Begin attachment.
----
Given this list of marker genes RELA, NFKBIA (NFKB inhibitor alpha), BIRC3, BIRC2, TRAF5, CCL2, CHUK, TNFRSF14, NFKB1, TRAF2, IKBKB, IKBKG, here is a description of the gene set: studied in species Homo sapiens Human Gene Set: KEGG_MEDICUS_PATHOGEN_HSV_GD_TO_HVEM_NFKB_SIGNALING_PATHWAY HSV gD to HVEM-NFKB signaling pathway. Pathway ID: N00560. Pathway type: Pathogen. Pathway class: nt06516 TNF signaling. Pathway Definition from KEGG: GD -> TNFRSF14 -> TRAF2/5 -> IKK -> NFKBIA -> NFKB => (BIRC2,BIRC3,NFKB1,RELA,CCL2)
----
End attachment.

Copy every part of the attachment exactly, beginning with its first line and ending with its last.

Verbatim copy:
Given this list of marker genes RELA, NFKBIA (NFKB inhibitor alpha), BIRC3, BIRC2, TRAF5, CCL2, CHUK, TNFRSF14, NFKB1, TRAF2, IKBKB, IKBKG, here is a description of the gene set: studied in species Homo sapiens Human Gene Set: KEGG_MEDICUS_PATHOGEN_HSV_GD_TO_HVEM_NFKB_SIGNALING_PATHWAY HSV gD to HVEM-NFKB signaling pathway. Pathway ID: N00560. Pathway type: Pathogen. Pathway class: nt06516 TNF signaling. Pathway Definition from KEGG: GD -> TNFRSF14 -> TRAF2/5 -> IKK -> NFKBIA -> NFKB => (BIRC2,BIRC3,NFKB1,RELA,CCL2)